Last Updated:

EXPLAINED: 'Polexit': What Is Happening In Poland? Is The EU In Crisis After Polish Court Ruling?

Poland is engulfed in ‘Polexit’ fears after unprecedented challenges were posed by its Prime Minister Mateusz Morawiecki to one of EU’s key legal principles.

Poland protests


Poland is engulfed in ‘Polexit’ fears after unprecedented challenges were posed by its Prime Minister Mateusz Morawiecki to one of the European Union’s (EU’s) key legal principles. This has massively escalated the ruling Polish government of the Law and Justice party’s (PiS) tiff with the 27-nation-bloc, triggering concerns that Poland is now heading towards an exit from the EU, described as ‘Polexit,' similar to how Britain's exit from the bloc was termed 'Brexit.' 

On Sunday, 10 October, massive demonstrations were held across Poland in support of the country’s EU membership. The Sunday protests came after Poland’s constitutional court ruled this week that the Polish constitution overrides some of the EU laws. However, the critics of the right-wing nationalist government fear that the latest move challenging bloc’s rule could force Poland to leave the EU over an apparent rejection of the laws meant for all 27 member states.

On Sunday, thousands of people in Warsaw flooded the Castle Square in the historic centre, and as per The AP report, they chanted “We are staying!” The crowd was called out by Poland’s top opposition leader in the country and also a former EU leader, Donald Tusk in a bid to defend the nation’s membership in the 27-nation-bloc. He even expressed satisfaction at the massive turnout of the crowd for the demonstration. 

It is imminent to note here that Poland’s ruling party leader Jaroslaw Kaczynski has been in conflict with Brussels for at least six years and his party has continued to advocate for more control over the country’s courts. But, the changes are viewed by the EU as an erosion of democratic checks and balances.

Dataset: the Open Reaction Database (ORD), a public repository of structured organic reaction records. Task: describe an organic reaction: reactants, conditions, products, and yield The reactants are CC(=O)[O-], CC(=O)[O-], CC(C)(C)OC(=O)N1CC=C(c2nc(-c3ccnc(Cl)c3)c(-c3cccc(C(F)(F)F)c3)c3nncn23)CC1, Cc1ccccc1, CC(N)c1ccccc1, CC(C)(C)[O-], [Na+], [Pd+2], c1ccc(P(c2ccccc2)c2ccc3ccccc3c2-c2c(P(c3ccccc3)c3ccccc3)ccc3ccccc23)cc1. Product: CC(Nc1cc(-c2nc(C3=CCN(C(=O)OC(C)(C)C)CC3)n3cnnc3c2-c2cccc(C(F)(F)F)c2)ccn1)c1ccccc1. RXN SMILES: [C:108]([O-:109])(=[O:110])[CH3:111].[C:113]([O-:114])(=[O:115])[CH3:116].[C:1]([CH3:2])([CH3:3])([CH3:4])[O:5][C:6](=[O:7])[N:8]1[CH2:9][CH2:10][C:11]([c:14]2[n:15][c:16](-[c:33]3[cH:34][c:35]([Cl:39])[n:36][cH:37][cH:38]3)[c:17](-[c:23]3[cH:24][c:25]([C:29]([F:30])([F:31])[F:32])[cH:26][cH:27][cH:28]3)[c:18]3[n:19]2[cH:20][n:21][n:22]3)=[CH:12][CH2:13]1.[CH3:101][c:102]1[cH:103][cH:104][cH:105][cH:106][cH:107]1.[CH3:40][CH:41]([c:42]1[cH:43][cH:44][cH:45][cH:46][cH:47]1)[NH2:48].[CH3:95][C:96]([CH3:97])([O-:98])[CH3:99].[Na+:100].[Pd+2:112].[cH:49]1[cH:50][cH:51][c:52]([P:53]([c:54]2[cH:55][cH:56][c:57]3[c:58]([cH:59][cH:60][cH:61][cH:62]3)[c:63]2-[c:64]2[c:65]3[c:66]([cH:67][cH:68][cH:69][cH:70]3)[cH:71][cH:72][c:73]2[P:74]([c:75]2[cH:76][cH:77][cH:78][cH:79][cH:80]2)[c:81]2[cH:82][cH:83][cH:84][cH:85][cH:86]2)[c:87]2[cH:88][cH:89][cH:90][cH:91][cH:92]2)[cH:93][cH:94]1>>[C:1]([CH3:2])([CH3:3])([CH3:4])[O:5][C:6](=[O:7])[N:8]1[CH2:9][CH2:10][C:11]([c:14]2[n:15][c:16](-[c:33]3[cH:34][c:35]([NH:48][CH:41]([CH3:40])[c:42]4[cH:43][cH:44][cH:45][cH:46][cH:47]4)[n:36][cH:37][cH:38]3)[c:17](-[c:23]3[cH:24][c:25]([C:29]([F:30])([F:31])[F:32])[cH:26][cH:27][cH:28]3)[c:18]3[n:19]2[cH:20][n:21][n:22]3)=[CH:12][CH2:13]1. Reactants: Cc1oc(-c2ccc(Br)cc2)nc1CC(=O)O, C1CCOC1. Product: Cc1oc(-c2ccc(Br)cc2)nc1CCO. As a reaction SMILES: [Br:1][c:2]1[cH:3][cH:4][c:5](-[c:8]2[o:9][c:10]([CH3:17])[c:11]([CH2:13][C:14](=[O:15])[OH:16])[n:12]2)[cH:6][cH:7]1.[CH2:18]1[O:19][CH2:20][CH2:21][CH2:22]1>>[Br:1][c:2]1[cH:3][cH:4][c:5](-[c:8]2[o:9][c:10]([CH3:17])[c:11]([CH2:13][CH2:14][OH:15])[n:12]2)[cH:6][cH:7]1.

What is happening in Poland?

Poland is locked in a legal battle with the EU over the credibility of the judicial and constitutional reforms that are exerted by its conservative ruling party. Led by PiS, the Polish government has pushed for reforms overriding bloc’s laws that the administration has said are required to fight corruption. However, this triggered concerns that the expansion of government powers defy the democratic values which are upheld by Brussels.

The abortion rights in Poland were overturned by the government along with introducing a near-ban in January amid months-long violent protests.

On Thursday, 7 October, Poland’s Constitutional Tribunal ruled that the key articles of one of the EU’s primary treaties were incompatible with Polish law. In effect, the ruling rejected the principle that bloc’s law has primacy over national legislation in certain judicial areas.

Apart from the country’s own rulings, Poland even joined Hungary in blocking the EU’s €1.8 trillion budget and pandemic recovery fund. As per Politico, both nations did it because the budget includes a mechanism that would link the bloc’s money with the rule of law.

Why is EU membership important in Poland?

Reportedly, EU membership for Poland is deemed essential as only by getting itself included in the 27-member-bloc, the country got the freedom to travel. EU membership also brought about significant economic transformation for Poland especially after it suffered hardships under decades of communist rule until 1989. Poland has been an EU member since 1 May 2004 under the Accession Treaty which was signed in Athens on 16 April 2003.